Passion for Felipe VI. That tweet about Felipe VI was published by Derek Guy on July 17, 2023, after the monarch was seen at Wimbledon to cheer on Alcaraz. And, of course, his reflection had little to do with tennis, sports in general, politics or the gossip column. What he dissected in detail influencer was the king’s style: “It’s very rare to see this level of tailoring nowadays, even among the rich. So let’s talk about some of the reasons why it’s great,” I type next to a photograph in which I saw Felipe VI in a suit.

That phrase started an interesting thread in which he dissected the king’s style, both at Wimbledon and in other of his public appearances. Collars, lapels, cuts, proportions, lines, coherence… his analysis reached down to the most minute details, with comments that underlined the monarch’s success in choosing wardrobe. “Felipe always looks very good and it seems that all of his suits are cut by the same tailor.” The thread added million views, more than 150,000 “likes” and thousands of comments. That’s without counting the echo that she had in The Times.

Click on the image to go to the tweet.

Winks and more winks to the king. It was not his only tweet about the Spanish head of state. And that, it is important to highlight, from a tweeter whose pulse does not tremble when questioning the style of media figures, such as the British Prime Minister, Rishi Sunak, or the actor Daniel Cray or Jordan Peterson.

“I had never noticed Felipe VI until his presence in the epic Wimbledon final. An acquaintance sent me an email telling me to take a look at the royal box, that I would be interested in the King of Spain’s clothing. I went on Google and I started researching, not only that photo, but many others, and I was impressed by how well it looked,” Guy explained to Telva in October.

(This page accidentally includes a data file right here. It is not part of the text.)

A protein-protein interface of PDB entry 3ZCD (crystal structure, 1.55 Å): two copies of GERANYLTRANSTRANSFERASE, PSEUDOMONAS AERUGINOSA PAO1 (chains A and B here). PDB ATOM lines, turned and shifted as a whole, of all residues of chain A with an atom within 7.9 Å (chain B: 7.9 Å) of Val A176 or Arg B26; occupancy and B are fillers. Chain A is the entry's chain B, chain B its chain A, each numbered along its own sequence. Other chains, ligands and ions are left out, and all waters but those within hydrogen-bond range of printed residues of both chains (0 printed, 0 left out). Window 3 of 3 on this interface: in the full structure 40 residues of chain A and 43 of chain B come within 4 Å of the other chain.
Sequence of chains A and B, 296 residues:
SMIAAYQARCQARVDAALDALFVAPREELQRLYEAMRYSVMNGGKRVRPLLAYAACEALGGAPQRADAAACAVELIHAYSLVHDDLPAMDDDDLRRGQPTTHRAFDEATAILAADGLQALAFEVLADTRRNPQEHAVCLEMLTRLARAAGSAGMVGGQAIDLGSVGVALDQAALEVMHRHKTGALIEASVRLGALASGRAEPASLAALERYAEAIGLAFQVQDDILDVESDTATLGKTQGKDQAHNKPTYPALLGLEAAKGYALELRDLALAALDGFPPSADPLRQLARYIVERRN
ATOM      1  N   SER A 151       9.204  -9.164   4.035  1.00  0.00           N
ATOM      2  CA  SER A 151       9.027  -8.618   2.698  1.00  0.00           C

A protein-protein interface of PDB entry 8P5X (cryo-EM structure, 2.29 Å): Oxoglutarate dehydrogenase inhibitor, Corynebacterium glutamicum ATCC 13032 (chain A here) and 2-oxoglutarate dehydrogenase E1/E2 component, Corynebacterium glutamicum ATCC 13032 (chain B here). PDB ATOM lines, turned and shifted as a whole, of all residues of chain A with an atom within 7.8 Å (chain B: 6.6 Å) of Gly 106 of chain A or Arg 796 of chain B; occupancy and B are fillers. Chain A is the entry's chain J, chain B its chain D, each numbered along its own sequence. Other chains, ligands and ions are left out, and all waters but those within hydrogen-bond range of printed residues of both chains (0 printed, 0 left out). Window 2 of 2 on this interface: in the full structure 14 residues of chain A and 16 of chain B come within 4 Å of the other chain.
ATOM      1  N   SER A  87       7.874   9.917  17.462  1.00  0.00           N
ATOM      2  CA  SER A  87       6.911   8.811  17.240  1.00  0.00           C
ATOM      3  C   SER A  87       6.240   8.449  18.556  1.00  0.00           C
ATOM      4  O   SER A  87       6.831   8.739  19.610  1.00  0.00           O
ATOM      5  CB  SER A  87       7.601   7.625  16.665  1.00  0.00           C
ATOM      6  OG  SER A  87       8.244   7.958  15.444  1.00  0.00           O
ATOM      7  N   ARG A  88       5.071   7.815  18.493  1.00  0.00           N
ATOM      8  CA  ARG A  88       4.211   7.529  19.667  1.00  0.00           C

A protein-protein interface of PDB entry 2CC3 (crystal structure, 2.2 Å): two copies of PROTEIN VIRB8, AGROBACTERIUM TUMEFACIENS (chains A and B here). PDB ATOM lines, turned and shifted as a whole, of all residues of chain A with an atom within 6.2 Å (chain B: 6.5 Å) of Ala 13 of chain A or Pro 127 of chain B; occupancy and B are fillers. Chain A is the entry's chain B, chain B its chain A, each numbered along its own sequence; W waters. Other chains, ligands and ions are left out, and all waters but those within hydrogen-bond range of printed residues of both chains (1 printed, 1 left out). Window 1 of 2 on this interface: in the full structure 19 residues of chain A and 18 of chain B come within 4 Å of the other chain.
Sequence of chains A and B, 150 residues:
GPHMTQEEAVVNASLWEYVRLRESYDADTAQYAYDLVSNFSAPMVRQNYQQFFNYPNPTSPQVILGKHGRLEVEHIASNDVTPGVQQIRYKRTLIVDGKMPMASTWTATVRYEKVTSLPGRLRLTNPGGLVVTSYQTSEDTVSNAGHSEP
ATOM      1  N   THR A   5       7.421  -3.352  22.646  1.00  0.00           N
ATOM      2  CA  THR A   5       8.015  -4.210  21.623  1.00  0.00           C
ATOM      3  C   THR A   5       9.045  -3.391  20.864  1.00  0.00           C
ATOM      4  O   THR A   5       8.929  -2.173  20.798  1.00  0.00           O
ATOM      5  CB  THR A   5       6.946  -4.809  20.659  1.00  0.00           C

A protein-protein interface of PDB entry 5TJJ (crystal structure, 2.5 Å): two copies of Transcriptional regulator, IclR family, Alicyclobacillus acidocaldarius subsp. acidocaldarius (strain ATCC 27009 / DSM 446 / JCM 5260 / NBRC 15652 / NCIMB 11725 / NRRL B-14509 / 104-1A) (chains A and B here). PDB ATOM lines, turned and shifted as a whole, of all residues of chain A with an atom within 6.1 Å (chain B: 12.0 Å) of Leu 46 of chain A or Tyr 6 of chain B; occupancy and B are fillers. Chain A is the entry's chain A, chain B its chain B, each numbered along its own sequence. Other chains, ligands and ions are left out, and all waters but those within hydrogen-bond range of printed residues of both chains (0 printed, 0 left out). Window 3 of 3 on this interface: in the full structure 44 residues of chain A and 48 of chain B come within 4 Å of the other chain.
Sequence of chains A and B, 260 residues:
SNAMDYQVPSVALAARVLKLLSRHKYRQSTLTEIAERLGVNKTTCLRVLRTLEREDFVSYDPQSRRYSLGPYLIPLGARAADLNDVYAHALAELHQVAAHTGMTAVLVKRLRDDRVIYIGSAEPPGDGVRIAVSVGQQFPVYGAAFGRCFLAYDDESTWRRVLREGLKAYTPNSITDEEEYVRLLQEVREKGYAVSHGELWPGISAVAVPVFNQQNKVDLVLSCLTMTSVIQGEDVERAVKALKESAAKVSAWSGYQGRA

“The level of tailoring that Felipe VI shows is no longer found even on Savile Row […]. In my opinion, the king of Spain is the one who has best taken the witness of the golden age of tailoring, which goes from 1930 to 1980. He collects in terms of elegance the legacy of Clark Gable, Gary Cooper and Cary Grant, who chose clothes from your own movie closet. Dressing yourself, without a stylist, is the highest expression of style today,” commented the influencer and fashion expert.

Click on the image to go to the tweet.

A recurring wink. During his interview with Telva, Guy acknowledged that at least by then, in October 2023, the message about King Felipe VI had become the most successful of his already extensive tweeting career. “I sent out a tweet at dawn, but I never imagined it would be so successful. When I woke up in the morning it had received 20 million views,” he says. This enormous impact explains why mentions of Felipe VI have become common in his account.

one arrives quick search to find dates in July, August, April, May… Some are ironic. “I don’t know, girls. I thought she dressed well but then I found out that he just follows a very codified set of rules that he learned from the king of Spain,” published last summer along with a Winny the Pooh meme.

Felipe VI… and beyond. Curiously, since his successful and highly replicated tweet about Felipe VI’s style at Wimbledon, Guy seems to have become interested in the Spanish aristocracy. Just a month ago, on April 17, he dedicated a thread which also received thousands of “likes” and achieved notable visibility over another well-known figure of the national nobility: Fernando Fitz-James Stuart.

“You’ve heard of the King of Spain, now prepare for the Duke of Huéscar,” the expert wrote along with a photo of the aristocrat. And as in July with Felipe VI, she accompanied the message with a thorough analysis of the way of dressing.

“He could be the second most stylish living member of royalty (after the King of Spain),” Guy assessed in an extensive thread in which he contrasts his style with that of other media figures and even launches some other wink to Fernando Fitz-James Stuart’s father, the 19th Duke of Alba: “It is notable that he is also well dressed. Here we can see that he is not thin. He carries a bit of weight around his stomach, as we would expect from someone his age However, he also dresses very well following the same principles.”

Image | House of HM the King